Shakespeare in the Park was a triumph on Wednesday, but attendees say it easily could have been a tragedy due to bad weather and Covid.
Around 100 people attended the Tai Tokerau Regional Shakespeare Festival, including 50 student performers who were able to join the audience in between plays.
The festival was held outdoors for the first time in nearly 20 years, and a thunderstorm a few hours before the performance was due to begin almost spelled disaster, but the weather cleared and the show went on.
The Shakespeare Globe Centre New Zealand (SGCNZ) co-ordinator for the Tai Tokerau Regional Festival, Debi Walters-Brown, said the outdoor setting was a surprise win and the show was a success.
"Everybody loved it, the atmosphere was great."
As well as the beautiful costumes and colours of the plays, the views of the Hātea River were on offer this year as the festival was held on the grass banks next to the Riverbank Centre, home to Whangārei Theatre Company.
"The students that performed were excellent, the calibre was really high," said Walters-Brown.
Kyran Andrews was picked this year's winner of a direct entry to the national competition in Wellington.
Andrews played Richmond in his excerpt of Richard III, and his concept was to show the difference between a tyrannical leader and a strong leader.
Tauraroa Area School won the trophy for the best 15-minute scene for their performance of King Lear.
"The judges said it was powerful, the ensemble work was really connected," said Walters-Brown, who is also the head of drama at Tauraroa Area School.
Whangārei Boys' High School's comical turn from A Midsummer Night's Dream had the audience "laughing from the first minute", said Walters-Brown.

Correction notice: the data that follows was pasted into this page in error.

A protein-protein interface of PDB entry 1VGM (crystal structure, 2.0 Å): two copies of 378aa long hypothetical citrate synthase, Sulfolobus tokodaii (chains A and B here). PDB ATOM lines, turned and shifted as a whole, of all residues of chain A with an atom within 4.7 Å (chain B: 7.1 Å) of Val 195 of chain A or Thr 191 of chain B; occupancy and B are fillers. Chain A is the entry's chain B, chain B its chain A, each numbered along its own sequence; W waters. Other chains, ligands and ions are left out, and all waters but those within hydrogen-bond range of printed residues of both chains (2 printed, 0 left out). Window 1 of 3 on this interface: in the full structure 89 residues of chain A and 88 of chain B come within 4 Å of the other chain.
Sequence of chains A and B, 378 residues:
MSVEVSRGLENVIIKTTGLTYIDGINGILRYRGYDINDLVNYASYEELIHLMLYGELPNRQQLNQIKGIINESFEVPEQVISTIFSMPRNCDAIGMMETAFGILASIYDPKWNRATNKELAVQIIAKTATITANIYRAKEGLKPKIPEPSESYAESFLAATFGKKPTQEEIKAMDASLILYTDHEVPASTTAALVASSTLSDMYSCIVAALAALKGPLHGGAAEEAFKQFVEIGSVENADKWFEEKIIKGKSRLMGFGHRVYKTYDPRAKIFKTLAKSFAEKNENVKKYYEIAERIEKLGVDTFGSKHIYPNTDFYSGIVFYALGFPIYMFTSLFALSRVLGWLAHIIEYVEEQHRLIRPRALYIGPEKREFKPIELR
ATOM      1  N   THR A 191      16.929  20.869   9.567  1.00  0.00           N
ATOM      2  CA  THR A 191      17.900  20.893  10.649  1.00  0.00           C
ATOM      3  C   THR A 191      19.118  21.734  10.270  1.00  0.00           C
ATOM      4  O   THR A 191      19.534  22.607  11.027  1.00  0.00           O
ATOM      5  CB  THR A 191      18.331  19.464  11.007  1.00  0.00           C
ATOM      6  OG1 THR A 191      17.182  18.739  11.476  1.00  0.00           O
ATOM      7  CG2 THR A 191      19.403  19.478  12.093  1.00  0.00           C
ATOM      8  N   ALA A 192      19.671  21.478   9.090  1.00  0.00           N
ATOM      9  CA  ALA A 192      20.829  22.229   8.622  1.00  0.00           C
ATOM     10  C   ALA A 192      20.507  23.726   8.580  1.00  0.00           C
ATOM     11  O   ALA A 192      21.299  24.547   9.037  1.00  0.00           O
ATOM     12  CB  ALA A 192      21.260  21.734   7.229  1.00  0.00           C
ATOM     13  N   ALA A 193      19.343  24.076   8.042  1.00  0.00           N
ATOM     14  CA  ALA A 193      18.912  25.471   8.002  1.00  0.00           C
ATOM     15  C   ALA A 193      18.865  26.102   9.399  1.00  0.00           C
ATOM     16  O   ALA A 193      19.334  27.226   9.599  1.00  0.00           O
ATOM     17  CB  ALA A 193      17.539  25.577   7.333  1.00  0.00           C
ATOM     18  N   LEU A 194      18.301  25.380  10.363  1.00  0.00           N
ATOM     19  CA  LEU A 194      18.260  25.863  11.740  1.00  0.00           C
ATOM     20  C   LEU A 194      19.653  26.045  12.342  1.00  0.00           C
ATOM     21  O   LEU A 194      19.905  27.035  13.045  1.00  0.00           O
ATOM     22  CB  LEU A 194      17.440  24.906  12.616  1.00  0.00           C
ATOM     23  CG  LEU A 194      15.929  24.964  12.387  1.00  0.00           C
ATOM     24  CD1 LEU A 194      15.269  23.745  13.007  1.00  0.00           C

The performances were so good that both Tauraroa and Whangārei Boys' will be heading to the national competitions this year, despite there traditionally being only one spot.
Pompallier Catholic College head of drama Adam Thornton said his students spent five weeks preparing for the 15-minute performance.
"We had so many kids out with Covid at different times that our rehearsal time got cut short."
Thornton said some entries from other schools had to pull out altogether because Covid meant they did not have enough time to practise.
"I felt the students did really well, I was really happy with their performance, especially because it was the first time that we've done it outside."
Thornton said the festival being outside for the first time meant students had to focus on projecting their voices as well as other considerations that are different from performing on a stage inside.
"We focused on making sure the audience could actually hear them."
The festival has been running for nearly 20 years in Whangārei, and Thornton said he doesn't see Shakespeare tales getting old any time soon.
"I can remember going through high school and actually being a performer myself.
"We do it because a lot of the Shakespeare stories are relevant still, in terms of plot devices, characters ... the situations are obviously different but the interactions with characters and motivations are still relevant.
"You often get a great variety of creativity happening between different schools, but [also] different generations."